She scanned the channels for a game show or a sitcom for diversion. She found a laugh track sandwiched between a pair of white-haired preachers, each prowling a stage and brandishing a black Bible.
After a while, she heard the door to the garage open, followed by footfall across the kitchen tile.
“I told you I’d only be an hour,” John said as he entered the room.
Jessica swiveled her head. Her hand lay against her neck, her elbow on the back of the couch.
“Is everything okay?” she asked.
John waved the question off with a slight movement of his wrist.
“You held dinner,” he said.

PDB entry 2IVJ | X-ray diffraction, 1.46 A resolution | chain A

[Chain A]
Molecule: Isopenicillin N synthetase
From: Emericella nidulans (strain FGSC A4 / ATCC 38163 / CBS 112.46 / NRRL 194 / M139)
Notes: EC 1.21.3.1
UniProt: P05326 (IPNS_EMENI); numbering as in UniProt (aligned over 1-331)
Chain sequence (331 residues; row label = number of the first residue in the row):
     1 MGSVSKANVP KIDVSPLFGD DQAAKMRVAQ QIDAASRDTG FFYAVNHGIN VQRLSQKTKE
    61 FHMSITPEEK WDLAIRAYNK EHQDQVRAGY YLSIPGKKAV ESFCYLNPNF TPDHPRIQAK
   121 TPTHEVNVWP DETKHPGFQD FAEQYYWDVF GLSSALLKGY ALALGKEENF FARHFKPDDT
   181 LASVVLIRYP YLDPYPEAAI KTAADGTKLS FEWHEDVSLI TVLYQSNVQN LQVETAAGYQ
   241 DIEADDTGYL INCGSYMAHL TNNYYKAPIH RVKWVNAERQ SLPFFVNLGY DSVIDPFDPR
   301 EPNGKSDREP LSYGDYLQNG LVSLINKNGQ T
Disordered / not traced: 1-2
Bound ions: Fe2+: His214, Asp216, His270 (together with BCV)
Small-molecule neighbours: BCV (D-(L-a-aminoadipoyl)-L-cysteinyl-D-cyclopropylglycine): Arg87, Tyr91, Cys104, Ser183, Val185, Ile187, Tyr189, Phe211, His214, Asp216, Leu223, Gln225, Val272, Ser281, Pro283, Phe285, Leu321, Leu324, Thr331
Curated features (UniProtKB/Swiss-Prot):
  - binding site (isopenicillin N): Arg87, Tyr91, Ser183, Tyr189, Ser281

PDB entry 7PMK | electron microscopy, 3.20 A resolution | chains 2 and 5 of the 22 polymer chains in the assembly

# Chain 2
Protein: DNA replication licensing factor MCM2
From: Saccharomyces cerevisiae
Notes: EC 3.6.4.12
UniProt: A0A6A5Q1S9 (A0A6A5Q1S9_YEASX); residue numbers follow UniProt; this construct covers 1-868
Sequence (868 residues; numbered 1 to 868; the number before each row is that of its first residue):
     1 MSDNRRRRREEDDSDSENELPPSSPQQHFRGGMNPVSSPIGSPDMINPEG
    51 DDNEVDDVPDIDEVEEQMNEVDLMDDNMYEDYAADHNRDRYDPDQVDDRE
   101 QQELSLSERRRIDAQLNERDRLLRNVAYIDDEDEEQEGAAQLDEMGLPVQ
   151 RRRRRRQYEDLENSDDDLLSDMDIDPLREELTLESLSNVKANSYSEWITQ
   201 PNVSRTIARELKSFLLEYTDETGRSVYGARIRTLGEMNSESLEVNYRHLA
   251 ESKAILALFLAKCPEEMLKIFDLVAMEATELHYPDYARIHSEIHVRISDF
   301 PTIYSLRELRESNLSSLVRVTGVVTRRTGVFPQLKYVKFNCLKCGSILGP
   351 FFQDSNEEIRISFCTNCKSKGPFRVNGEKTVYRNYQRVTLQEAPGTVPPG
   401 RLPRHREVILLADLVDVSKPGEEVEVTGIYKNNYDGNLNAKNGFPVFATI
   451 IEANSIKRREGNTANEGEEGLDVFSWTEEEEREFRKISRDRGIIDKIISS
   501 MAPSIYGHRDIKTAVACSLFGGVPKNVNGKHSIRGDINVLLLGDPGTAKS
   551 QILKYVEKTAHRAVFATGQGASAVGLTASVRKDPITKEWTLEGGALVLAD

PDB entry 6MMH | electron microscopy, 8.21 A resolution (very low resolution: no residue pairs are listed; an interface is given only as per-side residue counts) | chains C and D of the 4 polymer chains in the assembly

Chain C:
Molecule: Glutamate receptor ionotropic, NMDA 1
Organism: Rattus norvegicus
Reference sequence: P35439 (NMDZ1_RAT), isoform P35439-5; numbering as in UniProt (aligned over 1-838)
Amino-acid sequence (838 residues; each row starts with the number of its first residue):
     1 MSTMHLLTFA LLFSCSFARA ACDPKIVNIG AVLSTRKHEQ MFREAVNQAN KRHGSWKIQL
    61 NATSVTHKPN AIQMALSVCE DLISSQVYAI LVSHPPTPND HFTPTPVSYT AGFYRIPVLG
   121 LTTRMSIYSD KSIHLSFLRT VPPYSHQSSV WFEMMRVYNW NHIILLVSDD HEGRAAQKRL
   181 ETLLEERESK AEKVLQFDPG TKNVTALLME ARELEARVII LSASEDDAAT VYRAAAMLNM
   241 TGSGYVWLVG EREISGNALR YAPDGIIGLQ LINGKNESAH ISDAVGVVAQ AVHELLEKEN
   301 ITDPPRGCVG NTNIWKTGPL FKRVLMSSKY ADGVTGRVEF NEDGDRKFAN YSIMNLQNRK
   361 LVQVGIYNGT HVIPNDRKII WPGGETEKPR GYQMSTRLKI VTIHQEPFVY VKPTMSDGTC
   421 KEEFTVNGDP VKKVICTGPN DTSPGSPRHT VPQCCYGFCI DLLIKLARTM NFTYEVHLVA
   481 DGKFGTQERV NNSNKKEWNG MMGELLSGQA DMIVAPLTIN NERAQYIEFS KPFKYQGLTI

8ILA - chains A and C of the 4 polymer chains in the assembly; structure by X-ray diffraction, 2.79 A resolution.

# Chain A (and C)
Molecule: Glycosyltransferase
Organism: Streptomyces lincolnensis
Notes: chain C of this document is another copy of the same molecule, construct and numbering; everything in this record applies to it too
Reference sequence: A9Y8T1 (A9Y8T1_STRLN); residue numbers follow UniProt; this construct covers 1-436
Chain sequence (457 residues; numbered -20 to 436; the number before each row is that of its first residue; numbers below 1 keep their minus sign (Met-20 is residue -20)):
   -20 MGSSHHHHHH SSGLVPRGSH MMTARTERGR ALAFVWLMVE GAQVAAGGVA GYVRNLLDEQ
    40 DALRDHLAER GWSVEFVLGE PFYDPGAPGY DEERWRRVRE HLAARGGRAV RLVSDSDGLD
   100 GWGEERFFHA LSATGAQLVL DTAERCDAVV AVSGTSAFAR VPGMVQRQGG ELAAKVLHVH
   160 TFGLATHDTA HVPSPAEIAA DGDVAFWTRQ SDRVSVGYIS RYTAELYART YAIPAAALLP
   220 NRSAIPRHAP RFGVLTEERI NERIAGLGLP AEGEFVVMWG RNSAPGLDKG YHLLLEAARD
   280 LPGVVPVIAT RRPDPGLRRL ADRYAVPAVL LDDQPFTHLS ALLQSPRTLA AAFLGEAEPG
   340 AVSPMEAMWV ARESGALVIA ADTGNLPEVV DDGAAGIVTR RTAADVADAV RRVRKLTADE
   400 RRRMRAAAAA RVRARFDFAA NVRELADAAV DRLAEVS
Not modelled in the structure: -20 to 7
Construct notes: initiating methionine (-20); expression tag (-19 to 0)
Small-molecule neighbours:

He went to the other end of the couch and sat. He’d been trying the entire drive home to displace his conversation with Claire with anticipation for this evening’s performance. But the image of his son Joshua in a dark blue jacket with a wide black belt cinched high at the waist and an eagle-and-cross armband interposed itself between him and his wife’s expectations for tonight, even as he tried to focus on Jessica’s perfectly achieved state of barefoot dishabille, her fingers resting just below her delicate ear, above the pearls. Did she have any idea how that gesture stirred him? He had been careful never to mention it for fear that she would become self-conscious and withdraw it forever or, worse, use it deliberately. It was like the ephemeral bloom of a jungle plant that would not survive the introduction of the light it took to observe it. But whatever warm desire it brought forth at this moment was overshadowed by the anxiety that Claire had cultivated in his mind. His son, Josh, may have moved completely beyond all rational influence, certainly beyond his own influence. Then there was the shooting at the plant. That made him think of Ash, his daughter, whom he had failed in a completely different way, whom he continued to fail, at least in her eyes, every day he went to work. It was Ash more than Claire who caused him to doubt what he did to earn a living and to think that he simply lacked vision, courage, even basic morality, and had given himself over to the complicated and exculpatory delusion that he was doing the best he could under the circumstances, that he was part of what was keeping the country from violent revolution, even if it meant protecting the plant by deadly force. He didn’t believe his daughter had surrendered so completely to her idealism that she herself was capable of violence. She truly believed that she and her group could help change the world peacefully by combining technological innovation with civil action, and he admired her for it.